For now, that leaves TCA with a handful of major players, including HBO, Discovery and FX, plus a few smaller fry such as Hallmark Channel and TV One. Better than nothing, for sure, but hardly a can't-miss event. Around 40 of TCA's 220 members "are planning to attend no matter what," Walker said.
In a prepared statement, a Fox spokesman summed up the mood of uncertainty: "The TCA Press Tour is an important opportunity for us and we're studying all possible options -- including talent availability -- before making a final decision."
For the broadcasters, TCA is a fairly pricey reckoning; a full complement of press conferences, catered lunches, parties and all the trimmings can run up to $500,000 per network. PR folk typically justify the cost by noting that the journalists covering the event hammer out reams of copy about new shows.
That argument doesn't fly this year,though. One PR chief told me that even if a few presentations could be thrown together, the company was in no mood to shell out all that dough and then have everyone sitting there talking about the strike.
Does all this matter? Will anyone cry if a few dozen journalists can't obtain their quota of quotes from the people who run TV?
That probably depends on who's asking. If you're a guild member, a TCA flameout may be delightful news, because it's further evidence that the strike is bringing the war home to the networks. Which is, like, the whole point of the strike.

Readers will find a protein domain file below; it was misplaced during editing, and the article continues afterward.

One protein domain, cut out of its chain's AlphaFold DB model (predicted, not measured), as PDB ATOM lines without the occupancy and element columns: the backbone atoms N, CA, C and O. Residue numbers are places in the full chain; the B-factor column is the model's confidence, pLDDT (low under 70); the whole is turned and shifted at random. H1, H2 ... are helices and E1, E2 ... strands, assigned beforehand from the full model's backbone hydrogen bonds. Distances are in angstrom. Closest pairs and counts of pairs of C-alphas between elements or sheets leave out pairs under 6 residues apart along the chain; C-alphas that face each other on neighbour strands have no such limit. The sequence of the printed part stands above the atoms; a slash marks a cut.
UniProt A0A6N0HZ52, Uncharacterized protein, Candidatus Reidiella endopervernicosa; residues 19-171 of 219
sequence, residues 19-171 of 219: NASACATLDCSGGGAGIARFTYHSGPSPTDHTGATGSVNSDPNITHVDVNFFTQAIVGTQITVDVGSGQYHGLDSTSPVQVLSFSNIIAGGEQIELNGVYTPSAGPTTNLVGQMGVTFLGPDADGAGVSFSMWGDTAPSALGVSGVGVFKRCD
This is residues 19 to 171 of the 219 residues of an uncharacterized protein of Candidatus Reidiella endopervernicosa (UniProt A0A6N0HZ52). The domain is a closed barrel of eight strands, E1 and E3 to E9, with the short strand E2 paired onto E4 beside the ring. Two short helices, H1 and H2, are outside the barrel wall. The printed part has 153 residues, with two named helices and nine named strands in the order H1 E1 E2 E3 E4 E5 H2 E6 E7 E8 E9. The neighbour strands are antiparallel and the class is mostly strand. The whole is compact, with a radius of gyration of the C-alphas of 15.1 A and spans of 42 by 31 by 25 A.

Fact is, though, some broadcasters have been carping for years about the winter press tour. They feel it's a pale reflection of the July event, where they're able to bang the drums loudly for their fall lineups. By midseason, many of those shows have been canceled and fans are questioning network decision-making, which automatically puts executives on the defensive.
"The summer press tour is critical to doing my job," said Maureen Ryan, television critic for the Chicago Tribune (which, like the Los Angeles Times, is owned by Tribune Co.) and a TCA member who doesn't plan to attend the January tour. "I didn't get that impression from the winter tour. I didn't get the impression the broadcast networks took it all that seriously."
Walker said the networks blow hot and cold on the winter tour. "The grumbling tends to be cyclical," he said. "Networks who need it love it."
It seems, though, that TCA is no longer the only avenue for big-time access. Stars and their handlers still maintain fairly high media barriers, but show runners -- the executive producers who supervise the creative aspects of a TV series -- are increasingly responsive to individual critics, bloggers and fan sites, sharing their views about story arcs and occasionally dropping a real scoop or two.
Does this mean there's no need for a big, industry-wide confab? Of course not; show runners, after all, meet writers at events such as TCA, which helps establish relationships in the first place.
Still, the center of gravity is shifting. People's conception of "the media" is getting broader, and the half-century-old system whereby scoops and routine news were doled out among a few dozen big media outfits is breaking down, growing more decentralized. Not just in the TV biz, but everywhere.
Here's a hunch: We haven't heard the last of winter TCA, even if next month's event is a dud or gets canceled. Walker, in fact, said he's even doing some planning for the January 2009 tour.
"We have a contract ready to sign," he said. "I've had no communication from the networks telling me to stop."
The Channel Island column runs every Monday in Calendar. Contact Scott Collins at firstname.lastname@example.org